Social and environmental initiatives QCLNG has already generated $2.8 billion worth of contracts for Australian businesses, with $1.8 billion worth awarded to Queensland companies.
In April this year, the Queensland Government approved QGC’s $150 million Social Impact Management Plan (SIMP) for QCLNG: the state’s first such strategy to be approved.
Under the SIMP, QCLNG has more than 1500 conditions it must adhere to in accordance with Queensland and Australian environmental protection legislation.
According to a statement, the plan “is part of QGC’s strategy to manage social impacts and maximise project benefits in communities during the four years of construction”.
Queensland’s Deputy Premier and State Development, Infrastructure and Planning minister Jeff Seeney said that QCG was required to manage the effects of the facility and ensure local communities reaped the benefits.
He described the SIMP as a “comprehensive road map of commitments that covers the entire life cycle of the facility”, and said it “encompasses areas including housing, employment, training, health and community services”.
QGC’s strategy includes the donation of $3 million towards upgrading Gladstone Hospital; a $2 million rural health initiative for the Western Downs; $14.1 million for affordable housing;$56 million for worker housing across the
The Kenya water treatment plant under construction in May Gladstone and Surat regions; an $8million community development fund; and $5.7 million for the Western Downs Housing Trust, in addition to support for local employment and training.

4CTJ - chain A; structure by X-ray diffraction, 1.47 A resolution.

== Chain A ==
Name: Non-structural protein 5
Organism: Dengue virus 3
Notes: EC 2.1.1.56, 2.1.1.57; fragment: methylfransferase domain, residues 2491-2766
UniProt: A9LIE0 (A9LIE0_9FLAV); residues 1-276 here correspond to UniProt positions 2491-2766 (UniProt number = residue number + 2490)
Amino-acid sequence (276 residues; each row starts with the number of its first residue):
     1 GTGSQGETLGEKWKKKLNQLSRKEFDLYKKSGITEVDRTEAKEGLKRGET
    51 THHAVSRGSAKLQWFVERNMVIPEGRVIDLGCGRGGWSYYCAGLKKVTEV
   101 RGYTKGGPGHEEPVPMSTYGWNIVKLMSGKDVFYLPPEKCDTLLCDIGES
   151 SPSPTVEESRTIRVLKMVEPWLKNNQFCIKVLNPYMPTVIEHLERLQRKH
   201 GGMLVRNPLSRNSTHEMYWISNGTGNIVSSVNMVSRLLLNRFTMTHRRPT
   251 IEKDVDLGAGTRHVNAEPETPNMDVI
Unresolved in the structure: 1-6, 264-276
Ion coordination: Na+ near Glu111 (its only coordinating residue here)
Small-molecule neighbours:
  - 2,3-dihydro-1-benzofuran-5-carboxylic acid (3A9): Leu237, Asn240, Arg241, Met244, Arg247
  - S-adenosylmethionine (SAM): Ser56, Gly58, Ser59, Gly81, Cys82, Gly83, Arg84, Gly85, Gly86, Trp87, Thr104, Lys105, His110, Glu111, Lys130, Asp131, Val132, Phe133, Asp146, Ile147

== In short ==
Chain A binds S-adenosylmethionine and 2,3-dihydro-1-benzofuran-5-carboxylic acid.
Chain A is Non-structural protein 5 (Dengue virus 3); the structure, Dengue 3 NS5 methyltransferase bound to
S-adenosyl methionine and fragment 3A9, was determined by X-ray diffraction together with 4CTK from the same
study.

Meanwhile, the QGC Sustainable Communities Fund established in February last year will make $6 million available for short-term projects during the construction of QCLNG. Local organisations in Western Downs, North Burnett, Banana Shire and Gladstone are able to apply for grants of between $10,001 and $50,000 to a panel of QGC and community representatives.
QGC spent two years and $25 million devising an environmental impact  assessment of the project, resulting in a 12,000-page report.
“We know that our operations have impacts upon the environment and our focus is to minimise and mitigate those impacts,” the company stated on its website.
QGC works in 8.5 square kilometre blocks, allowing the company to “engage with all relevant landholders at one time” while helping to “minimise impacts and agree compensation”.
Looking ahead
At present, QGC’s existing operations account for about 20 per cent of Queensland’s domestic gas demand. The company has big plans for its QCLNG project: It will have 28 blocks developed by 2014, and 2000 wells drilled and connected to a pipeline network (featuring the longest onshore large-diameter pipeline in the country) – ready to be processed by in-field facilities.
The two processing trains at Curtis Island are designed to produce 8.5mtpa of LNG for 20 years.
However, subject to demand, their combined capacity could be expanded to 12mtpa.
In the meantime, QGC will start exploring for additional natural gas reserves in its Bowen Basin tenements.

Leave a Reply

Your email address will not be published.

* Copy This Password *

* Type Or Paste Password Here *

You may use these HTML tags and attributes: <a href="" title=""> <abbr title=""> <acronym title=""> <b> <blockquote cite=""> <cite> <code> <del datetime=""> <em> <i> <q cite=""> <strike> <strong>